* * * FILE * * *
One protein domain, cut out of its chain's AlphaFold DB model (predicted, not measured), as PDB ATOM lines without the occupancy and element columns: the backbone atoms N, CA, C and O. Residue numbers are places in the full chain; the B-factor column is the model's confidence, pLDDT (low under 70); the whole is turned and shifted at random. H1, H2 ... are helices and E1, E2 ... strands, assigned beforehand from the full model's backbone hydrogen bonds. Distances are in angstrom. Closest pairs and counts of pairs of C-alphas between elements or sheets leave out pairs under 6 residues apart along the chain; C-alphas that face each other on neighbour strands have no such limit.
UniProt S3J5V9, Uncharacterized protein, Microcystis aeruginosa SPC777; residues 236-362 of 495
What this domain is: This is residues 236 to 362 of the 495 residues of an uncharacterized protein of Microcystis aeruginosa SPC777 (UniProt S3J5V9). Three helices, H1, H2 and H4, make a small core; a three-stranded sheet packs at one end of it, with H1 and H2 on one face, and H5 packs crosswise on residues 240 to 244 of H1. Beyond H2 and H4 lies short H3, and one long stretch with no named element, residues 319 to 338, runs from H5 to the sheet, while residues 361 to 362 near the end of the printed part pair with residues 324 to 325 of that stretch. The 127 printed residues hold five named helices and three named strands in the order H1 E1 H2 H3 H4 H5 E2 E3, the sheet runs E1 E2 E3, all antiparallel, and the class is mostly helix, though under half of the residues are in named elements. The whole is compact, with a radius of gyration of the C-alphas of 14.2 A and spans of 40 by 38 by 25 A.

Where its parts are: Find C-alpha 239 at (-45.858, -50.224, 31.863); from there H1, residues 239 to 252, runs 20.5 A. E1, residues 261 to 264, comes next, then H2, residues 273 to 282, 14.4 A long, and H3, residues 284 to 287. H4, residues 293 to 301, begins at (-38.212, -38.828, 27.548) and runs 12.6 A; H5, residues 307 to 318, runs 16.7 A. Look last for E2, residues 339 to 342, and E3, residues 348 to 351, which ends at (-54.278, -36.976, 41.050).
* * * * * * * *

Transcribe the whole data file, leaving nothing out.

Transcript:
One protein domain, cut out of its chain's AlphaFold DB model (predicted, not measured), as PDB ATOM lines without the occupancy and element columns: the backbone atoms N, CA, C and O. Residue numbers are places in the full chain; the B-factor column is the model's confidence, pLDDT (low under 70); the whole is turned and shifted at random. H1, H2 ... are helices and E1, E2 ... strands, assigned beforehand from the full model's backbone hydrogen bonds. Distances are in angstrom. Closest pairs and counts of pairs of C-alphas between elements or sheets leave out pairs under 6 residues apart along the chain; C-alphas that face each other on neighbour strands have no such limit.
UniProt S3J5V9, Uncharacterized protein, Microcystis aeruginosa SPC777; residues 236-362 of 495
What this domain is: This is residues 236 to 362 of the 495 residues of an uncharacterized protein of Microcystis aeruginosa SPC777 (UniProt S3J5V9). Three helices, H1, H2 and H4, make a small core; a three-stranded sheet packs at one end of it, with H1 and H2 on one face, and H5 packs crosswise on residues 240 to 244 of H1. Beyond H2 and H4 lies short H3, and one long stretch with no named element, residues 319 to 338, runs from H5 to the sheet, while residues 361 to 362 near the end of the printed part pair with residues 324 to 325 of that stretch. The 127 printed residues hold five named helices and three named strands in the order H1 E1 H2 H3 H4 H5 E2 E3, the sheet runs E1 E2 E3, all antiparallel, and the class is mostly helix, though under half of the residues are in named elements. The whole is compact, with a radius of gyration of the C-alphas of 14.2 A and spans of 40 by 38 by 25 A.

Where its parts are: Find C-alpha 239 at (-45.858, -50.224, 31.863); from there H1, residues 239 to 252, runs 20.5 A. E1, residues 261 to 264, comes next, then H2, residues 273 to 282, 14.4 A long, and H3, residues 284 to 287. H4, residues 293 to 301, begins at (-38.212, -38.828, 27.548) and runs 12.6 A; H5, residues 307 to 318, runs 16.7 A. Look last for E2, residues 339 to 342, and E3, residues 348 to 351, which ends at (-54.278, -36.976, 41.050).